In cardiac transplantation, the transport time between harvest and recipient is limited by the viability of the donor heart. The problem of viability is a consistent limitation in cardiac transplantation. Since the 1960s, techniques, including hypothermia, perfusion, oxygenation, and hyperbaria, have been used to prolong the preservation of the transplantable heart. Continuing development of cardioplegic solutions has minimized edema and oxygen radical formation, which have resulted in extension of the donor heart viability. New research into the events leading to necrosis, oncosis, and apoptosis may allow further advancement of protective cardioplegic solutions in combination with technology of transporting the heart. With a prolonged preservation time there is potential to increase the donor pool and ultimately improve post-operative outcomes.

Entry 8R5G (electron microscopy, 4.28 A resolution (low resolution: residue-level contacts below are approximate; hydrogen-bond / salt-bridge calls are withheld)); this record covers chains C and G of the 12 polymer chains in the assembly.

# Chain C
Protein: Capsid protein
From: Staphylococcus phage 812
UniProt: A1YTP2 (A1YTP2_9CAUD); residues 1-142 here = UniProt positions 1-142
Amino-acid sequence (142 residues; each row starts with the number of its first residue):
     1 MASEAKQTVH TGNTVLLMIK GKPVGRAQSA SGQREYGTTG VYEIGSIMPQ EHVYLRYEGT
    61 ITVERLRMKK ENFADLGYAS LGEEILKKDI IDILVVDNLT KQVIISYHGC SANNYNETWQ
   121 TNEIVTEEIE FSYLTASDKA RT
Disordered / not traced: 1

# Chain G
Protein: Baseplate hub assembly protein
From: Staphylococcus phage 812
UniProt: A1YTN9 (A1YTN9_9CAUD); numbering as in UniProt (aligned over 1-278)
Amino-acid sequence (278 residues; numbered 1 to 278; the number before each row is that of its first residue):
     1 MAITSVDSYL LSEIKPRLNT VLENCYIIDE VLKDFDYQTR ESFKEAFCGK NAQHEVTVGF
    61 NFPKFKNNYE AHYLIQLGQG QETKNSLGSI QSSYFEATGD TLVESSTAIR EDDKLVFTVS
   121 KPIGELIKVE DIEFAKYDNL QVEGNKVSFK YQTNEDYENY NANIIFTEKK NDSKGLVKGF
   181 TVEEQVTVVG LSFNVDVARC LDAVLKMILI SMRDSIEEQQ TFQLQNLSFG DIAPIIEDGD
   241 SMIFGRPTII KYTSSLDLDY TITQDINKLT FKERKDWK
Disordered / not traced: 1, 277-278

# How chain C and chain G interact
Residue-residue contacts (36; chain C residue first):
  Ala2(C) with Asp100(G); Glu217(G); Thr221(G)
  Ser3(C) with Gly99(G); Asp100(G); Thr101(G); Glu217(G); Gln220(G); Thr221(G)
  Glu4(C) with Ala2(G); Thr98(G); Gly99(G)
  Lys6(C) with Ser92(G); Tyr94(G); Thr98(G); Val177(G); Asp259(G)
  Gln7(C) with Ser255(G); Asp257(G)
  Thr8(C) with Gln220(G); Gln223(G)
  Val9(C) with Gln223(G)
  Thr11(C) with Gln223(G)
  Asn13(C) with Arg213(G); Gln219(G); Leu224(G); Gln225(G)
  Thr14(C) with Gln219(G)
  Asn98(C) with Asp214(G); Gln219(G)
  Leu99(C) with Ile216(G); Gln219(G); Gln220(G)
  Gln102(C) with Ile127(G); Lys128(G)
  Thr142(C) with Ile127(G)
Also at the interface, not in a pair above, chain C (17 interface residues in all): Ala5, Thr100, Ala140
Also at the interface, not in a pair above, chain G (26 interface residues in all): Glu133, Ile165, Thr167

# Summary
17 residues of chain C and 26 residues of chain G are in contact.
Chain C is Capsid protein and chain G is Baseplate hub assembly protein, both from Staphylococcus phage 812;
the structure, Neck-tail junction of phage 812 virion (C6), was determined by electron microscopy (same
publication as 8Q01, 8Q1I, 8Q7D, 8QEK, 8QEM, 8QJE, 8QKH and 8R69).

|Original language||English (US)|
|Number of pages||6|
|Journal||Journal of Extra-Corporeal Technology|
|State||Published - Sep 1 2004|
- Myocardial edema
- Oxygen radicals